What's in a Filename?
EVERYBODY WANTS to know why file extensions are hidden by default. Usually, they ask this question in an accusatory tone, as if suppressing the display of file extensions causes cancer or something.
There are a few different ways of looking at this.
Recall that the extension is just a piece of metadata that encodes the file type, and very little metadata consistently survives all the various modes of file transfer. For example, a .ZIP file saves the file time and filename and file contents. Even worse, sending a file as an attachment preserves only the filename and contents. The filename is overloaded as a dual storage location, multiplexing both the user-assigned name and the type information.
The much-heralded original Mac file system explicitly separated the user-assigned name and the type information. The "filename" in the Mac world was just the user-assigned name, and the type information was stored in metadata. On a Mac, the text under an icon representing a file showed only the user-assigned name. This is frequently pointed out as one of the reasons why a Mac is superior to a PC: You don't have all these .ugly .extensions .that .mean .nothing .to .normal .people.
Think about it: Filename extensions have no natural meaning to normal people. "OK, so you're telling me that .HTML means "Web page." Why don't you just call it ".Web page"? Why did you have to invent this cryptic four-letter abbreviation that shares no letters in common with the thing it actually means!?"
"Well, you see, HTML stands for HyperText Markup Language, which is the name some computer geeks made up to describe for the computer code used for producing Web pages."
It would be similar to the controls on your car labeled not by what they did but by the internally assigned part number that the control manipulates. The button for operating the windshield sprayer has the label SB5173-B92. Sure, your local auto mechanic may be able to explain, "That's because the car manufacturer doesn't build the side mirrors themselves; they're subcontracted to another company, which has a different numbering system for its parts ..."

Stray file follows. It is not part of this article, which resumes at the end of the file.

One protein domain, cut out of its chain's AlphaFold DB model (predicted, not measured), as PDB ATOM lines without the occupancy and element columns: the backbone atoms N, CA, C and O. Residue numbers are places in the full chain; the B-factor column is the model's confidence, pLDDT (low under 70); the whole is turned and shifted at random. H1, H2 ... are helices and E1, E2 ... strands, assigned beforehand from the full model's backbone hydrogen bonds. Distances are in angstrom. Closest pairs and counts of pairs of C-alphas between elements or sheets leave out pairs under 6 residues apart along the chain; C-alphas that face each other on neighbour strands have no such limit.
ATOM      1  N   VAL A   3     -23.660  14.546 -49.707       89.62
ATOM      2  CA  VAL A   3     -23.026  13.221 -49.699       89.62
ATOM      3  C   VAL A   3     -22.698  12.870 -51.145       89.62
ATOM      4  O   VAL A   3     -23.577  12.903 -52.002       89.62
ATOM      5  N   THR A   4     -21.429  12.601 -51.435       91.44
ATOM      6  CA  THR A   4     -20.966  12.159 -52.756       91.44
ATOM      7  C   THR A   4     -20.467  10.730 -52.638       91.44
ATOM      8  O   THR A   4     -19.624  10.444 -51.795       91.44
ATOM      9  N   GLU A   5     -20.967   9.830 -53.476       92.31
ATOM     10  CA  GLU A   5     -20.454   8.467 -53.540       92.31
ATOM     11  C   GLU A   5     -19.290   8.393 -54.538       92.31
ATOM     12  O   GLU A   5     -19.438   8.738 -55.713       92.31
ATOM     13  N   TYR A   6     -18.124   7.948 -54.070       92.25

"Wait, the side mirror is a powered component. I push the knob, and a motor turns the side mirror."
"Look, it's really quite simple once you learn it, and you really need to learn this stuff if you plan on using your car intelligently. Let me explain ..."
That's what file extensions sound like to normal people. They're a bunch of cryptic letters and numbers that have no inherent meaning, but you'd better get them right or everything stops working.
On the Mac, they just got rid of file extensions. You gave your document a name (which went into the filename), and the application that created it stored the file type information in a separate location. You didn't have to worry about the strange cryptic codes that computers use to keep track of file type information; all you did was give your document a name. Bliss.
On the other hand, somebody could create an application, give it an icon identical to that displayed for a bitmap image, and name the application "Anna Kournikova." Because the Mac doesn't show type information under the icon, a poor user would be fooled into thinking that they were opening a picture of Anna Kournikova, when in fact they were running a Trojan Horse. To know that you were actually running an application and not opening a document, you had to look over to the Kind column and see that it was identified as an application and not a MacPaint picture.
For some reason, this behavior was heralded as a clear sign of the Mac's superiority, while at the same time the identical behavior on the PC was heralded as proof of its inferiority. You just can't win.
Remember, the programmatic filename is really a multiplex of two different pieces of information: The user-assigned name and the file type. Explorer shows the user-assigned name next to the icon and the file type information under Type.
It might be argued that showing file extensions created the problem of malicious files named File.jpg.exe: When this programmatic filename is broken down into its user-assigned name of File.jpg and its type of Application, users who were trained by well-meaning geeks to interpret everything as a programmatic filename erroneously performed a second conversion and treated File.jpg as a programmatic filename instead of as a user-assigned name. If there had been no way to force extensions to be shown, nobody would try to perform this second conversion (because no such conversion would ever have been necessary), and the security issue would never have existed.
Raymond Chen's Web site, The Old New Thing, and identically titled book (Addison-Wesley, 2007) deal with Windows history and Win32 programming.